9. Thomas, I had looked at this very factor you mention with time vs scale factor.. As long as the temperature got high enough, it did not seem to matter.. thick, thin, long, short. The largest factor is how much clinker is on the bottom of the forge fire.. I always seem to do this uptake just before shutting down for the day and slag can be a huge problem as the steel cooks it has an affinity to suck up the slag which binds tenaciously. The result are exactly the same with the mild steels I have tried.. All the research I have looked for and at say that mild steel should harden even at 1018 and especially at A36 carbon content.. Despite the information shown. I could never make the methods or the information presented work as a baseline quench as predicted or speculated in books. It wasn't until my buddy burnt up that mild steel knife and myself having burnt up several sections of nail making rods that when testing them with a file after trying to save them from burning up complete by cooling off quickly that they became extremely hard. 60+HRc the higher the heat and the longer exposure the harder they became.. I then started to experiment with how to keep them at the high temps without having them melt.. This was the hard part.. They will harden even without the additional green coal addition.. I just started doing that because of information read about gases being more permeable.. I should at some point see what I can really achieve with it, but haven't bothered. Maybe a plan for the future to see exactly how deep the skin is and then to see what is really happening with an acid etch.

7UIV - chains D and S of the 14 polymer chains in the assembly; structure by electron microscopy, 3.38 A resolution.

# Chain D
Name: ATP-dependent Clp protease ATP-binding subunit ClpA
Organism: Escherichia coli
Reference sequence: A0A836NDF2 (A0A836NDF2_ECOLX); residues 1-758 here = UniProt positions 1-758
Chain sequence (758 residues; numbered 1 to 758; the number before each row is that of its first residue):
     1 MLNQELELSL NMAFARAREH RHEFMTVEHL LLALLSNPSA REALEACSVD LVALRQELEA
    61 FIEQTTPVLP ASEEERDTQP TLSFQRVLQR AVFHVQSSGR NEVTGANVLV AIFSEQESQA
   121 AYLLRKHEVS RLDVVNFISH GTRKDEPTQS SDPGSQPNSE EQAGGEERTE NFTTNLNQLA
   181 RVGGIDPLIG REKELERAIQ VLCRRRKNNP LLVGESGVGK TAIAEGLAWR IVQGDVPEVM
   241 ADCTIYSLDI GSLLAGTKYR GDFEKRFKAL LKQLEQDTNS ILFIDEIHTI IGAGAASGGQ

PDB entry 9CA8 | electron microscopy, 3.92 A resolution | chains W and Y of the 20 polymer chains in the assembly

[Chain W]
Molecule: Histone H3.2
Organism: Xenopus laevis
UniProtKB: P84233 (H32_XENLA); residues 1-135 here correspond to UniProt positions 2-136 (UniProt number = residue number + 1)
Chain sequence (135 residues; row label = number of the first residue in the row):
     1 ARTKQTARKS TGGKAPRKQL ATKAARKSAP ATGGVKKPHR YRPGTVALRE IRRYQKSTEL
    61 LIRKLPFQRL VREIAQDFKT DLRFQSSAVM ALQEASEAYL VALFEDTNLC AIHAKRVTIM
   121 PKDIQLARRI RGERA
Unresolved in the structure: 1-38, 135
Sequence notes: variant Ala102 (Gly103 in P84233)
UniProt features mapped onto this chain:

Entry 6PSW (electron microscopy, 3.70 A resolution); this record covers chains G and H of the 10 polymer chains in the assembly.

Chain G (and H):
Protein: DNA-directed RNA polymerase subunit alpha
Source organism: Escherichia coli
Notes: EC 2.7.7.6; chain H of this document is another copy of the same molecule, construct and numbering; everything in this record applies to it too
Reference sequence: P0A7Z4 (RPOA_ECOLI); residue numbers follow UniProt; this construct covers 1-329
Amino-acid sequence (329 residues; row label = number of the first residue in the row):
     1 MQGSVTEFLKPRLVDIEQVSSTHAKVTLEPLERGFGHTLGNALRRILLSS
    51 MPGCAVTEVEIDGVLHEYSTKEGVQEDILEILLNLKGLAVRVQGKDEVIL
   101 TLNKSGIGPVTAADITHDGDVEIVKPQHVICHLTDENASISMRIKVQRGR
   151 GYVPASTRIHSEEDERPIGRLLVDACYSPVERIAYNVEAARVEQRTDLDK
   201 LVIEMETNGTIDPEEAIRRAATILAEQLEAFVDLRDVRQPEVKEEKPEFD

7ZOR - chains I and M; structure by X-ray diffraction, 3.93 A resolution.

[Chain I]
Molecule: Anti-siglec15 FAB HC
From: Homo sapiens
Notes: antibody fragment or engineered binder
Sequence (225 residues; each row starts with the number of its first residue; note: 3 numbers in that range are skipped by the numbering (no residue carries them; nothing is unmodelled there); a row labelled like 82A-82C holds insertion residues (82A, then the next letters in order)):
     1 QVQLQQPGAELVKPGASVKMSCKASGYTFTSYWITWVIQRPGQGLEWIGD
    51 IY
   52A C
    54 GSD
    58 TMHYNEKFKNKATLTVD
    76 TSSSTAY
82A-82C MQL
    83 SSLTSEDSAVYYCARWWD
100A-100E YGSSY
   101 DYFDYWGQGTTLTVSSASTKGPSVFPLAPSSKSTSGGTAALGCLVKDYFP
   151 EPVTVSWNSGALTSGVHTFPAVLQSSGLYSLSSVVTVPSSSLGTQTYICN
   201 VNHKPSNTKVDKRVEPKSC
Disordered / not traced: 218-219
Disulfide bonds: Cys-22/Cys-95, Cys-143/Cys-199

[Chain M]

10. flux will also impart a line.. No flux, no line.. Interesting concept but true. Justin, so now that you have a chance to test the foot hammer are you going to refine it?
  11. The software did change and the way the photos are now resized has been eliminated.. It might be software or it might be traffic related and the amount of KB ran thru the system as being maxed out. Servers are expensive as is hosting. Most pay by the MB, KB, TB, etc, etc. I love the fact that Glenn even allowed for full sized images for so long.. it meant great detailed photos could be blown up to see forge cracks and details not seen on lower resolution photos. Yesterday I found out, the very first smith who kinda became friends Tim D. has health issues and has closed up his shop and started selling things off.. I haven't seen him in years now, but was saddened by the news but know the guy who is brokering his items. I don't really need more items but figured I wanted to support Tim, so today I went over an bought several sets of tongs which are well work worn handles (used a lot) a shovel made by Tim and his Wally Yater mandrel cone also a nail header. Tim worked at OSV so I would go to watch the smiths at the shop and Tim would often be there so we ended up talking..He was very kind to me. He was a very, very good smith having taken a class at Frank Turley forge and was great at forging, and especially forge welding.. The felling ax basic method was Tim's as I watched him once while he made a smaller splitting ax. Anyhow, out of all the years of me smithing he is the most influential as for looking at his gear and his demeanor at the forge.